So, reaction now, and many people are distinctly unimpressed by her failure to give direct answers to many of the questions posed to her afterwards.
The Guardian’s Peter Walker, who was among those who had asked her what personal responsibility she took for the chaos surround the Brexit talks, tweets:
.. and that’s it. May disappears behind a shelving unit of wooden crates.
Is it still possible for the UK to leave the EU on March 29 or is a delay inevitable?
May says that if MPs vote for the deal then the “usual channels” can get together.
Is she going to take No Deal off the table?
It’s the third time she has answered the question, says May, who adds that the best thing that MPs could do to end uncertainty is by voting for her deal on Tuesday.
“If MPs don’t vote for that deal then we know we will see ongoing uncertainty,” she adds.
May says her message to the EU also is that now is the moment for both sides to get the deal through and bring the deal back to parliament on Tuesday.
Rob Hutton from Bloomberg tells her that a ship has sailed on a smooth and orderly Brexit. Britain is already in chaos and business leaders are pulling their hair out. Does she owe them an apology?
May says that now is the moment “to get this done” and for parliament to “come together” and back the deal.
“We have a responsibility to deliver to this country the Brexit which people voted for,” says May.
BBC is up next and asks her if she is trying to shift blame away from her and on to the EU.
The Guardian’s Peter Walker says her that the UK is three weeks away from Brexit and workers in the room have no idea what is going to happen.
How much responsibility does she take for the chaos?
May is taking questions now from the media. The microphone didn’t pick up the first one to her but the PM says that voting for the deal enables the UK to leave the EU in a “smooth and orderly way”.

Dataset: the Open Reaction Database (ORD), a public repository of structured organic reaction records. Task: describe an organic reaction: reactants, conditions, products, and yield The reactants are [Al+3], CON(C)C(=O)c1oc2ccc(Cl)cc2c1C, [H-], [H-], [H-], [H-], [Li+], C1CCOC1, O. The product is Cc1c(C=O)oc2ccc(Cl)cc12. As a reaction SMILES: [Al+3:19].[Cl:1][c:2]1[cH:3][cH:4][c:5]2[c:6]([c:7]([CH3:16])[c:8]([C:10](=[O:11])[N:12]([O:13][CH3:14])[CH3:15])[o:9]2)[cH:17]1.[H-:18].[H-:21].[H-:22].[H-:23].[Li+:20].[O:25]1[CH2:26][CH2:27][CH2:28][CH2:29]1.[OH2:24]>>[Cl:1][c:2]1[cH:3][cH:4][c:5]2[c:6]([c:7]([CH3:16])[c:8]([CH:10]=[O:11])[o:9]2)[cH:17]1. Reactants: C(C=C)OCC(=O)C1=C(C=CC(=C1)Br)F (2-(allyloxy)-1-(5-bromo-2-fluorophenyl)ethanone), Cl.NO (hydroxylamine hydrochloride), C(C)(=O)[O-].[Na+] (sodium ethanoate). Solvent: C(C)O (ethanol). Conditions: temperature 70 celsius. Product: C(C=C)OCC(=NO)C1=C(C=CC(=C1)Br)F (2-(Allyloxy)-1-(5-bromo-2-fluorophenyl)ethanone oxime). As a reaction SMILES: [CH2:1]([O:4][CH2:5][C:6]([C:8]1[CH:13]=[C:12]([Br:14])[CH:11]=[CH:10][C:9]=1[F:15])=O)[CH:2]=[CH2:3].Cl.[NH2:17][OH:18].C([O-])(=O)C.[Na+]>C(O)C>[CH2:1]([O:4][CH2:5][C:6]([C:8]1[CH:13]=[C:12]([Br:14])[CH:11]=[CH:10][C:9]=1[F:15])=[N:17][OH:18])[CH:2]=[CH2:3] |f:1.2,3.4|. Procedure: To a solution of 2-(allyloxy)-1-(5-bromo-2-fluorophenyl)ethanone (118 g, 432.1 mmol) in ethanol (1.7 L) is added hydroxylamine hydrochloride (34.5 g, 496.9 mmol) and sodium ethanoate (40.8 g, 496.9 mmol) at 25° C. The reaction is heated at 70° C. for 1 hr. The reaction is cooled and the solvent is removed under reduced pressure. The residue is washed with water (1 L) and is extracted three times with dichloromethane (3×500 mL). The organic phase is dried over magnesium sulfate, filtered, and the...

May doubles down on her pleas to MPs to support her deal on Tuesday.
The British people have already moved on. They are ready for this to be settled.
“Let’s get it down,” she repeats for at least the second time.
Never leaving the EU would amount to a political failure and do “profound damage” to people’s faith in democracy, says May.
Some of those who had voted in the referendum had voted for the first time ever. Why should they ever vote again if their wishes were not acted on?
The EU might insist on new conditions if a delay to Brexit was put into action, says May.
That might lead to a form of Brexit that does not match up to the Brexit that people had voted for.
It could mean no end to free movement (one of the key parts of the deal she has negotiated), no new trade deals… or even lead to a second referendum.
Here’s the appeal to the EU – “it’s in both of our interests.”
European leaders tell her that time is running out, says May, and her message to them is that now is the moment to act.
The deal “needs just one more push” to address the specific concern of MPs.
“If MPs reject the deal nothing is certain. It would be at a moment of crisis.”
Options would include “going on arguing” with a delay potentially creating more problems.
MPs voted against her deal last week for various reasons, says May, who adds that the backstop policy was the biggest cause of concern for those (on her side of the House of Commons presumably) who voted against.
There were “genuine concerns” that there was no way out of the backstop, she adds, and these have been taken Brussels.
She emphasises the importance of the Belfast Agreement.
If the deal is accepted then businesses would start to invest in a major way again and money that could have been spent on a No deal would be invested elsewhere.
There would be a giant “open for business sign,” says May.
There’s a section on foreign affairs – the UK would continue to wield influence on the world stage through the UN security council an its diplomatic and military resources – and one on workers rights.
Brexit would not be a “race to the bottom” in terms of the latter and the UK would continue to be in a position to safeguard workers rights outside of the EU.
It’s about (yes, you’ve guessed it) “taking back control.”
May says that the Brexit vote was about sending a message that things needed to change and goes on to use Grimsby – where one of the UK’s largest Leave votes was recorded – as an example of that.
May says that the UK is lucky to have London and its thriving economy but it was no good for growth to be concentrated there.
The government has formulated an industrial strategy that would empower towns and cities such as Grimsby.
“That is the opportunity that awaits our country if we agree the Brexit deal. We can build the stronger communities of the future.”
But Brexit does not belong to the MPs in parliament, says May, “it belongs to the whole country.”
Next comes a fairly contentious claim: Everyone wants to get “it” done, “past the bitter debates and out of the EU as a successful country.”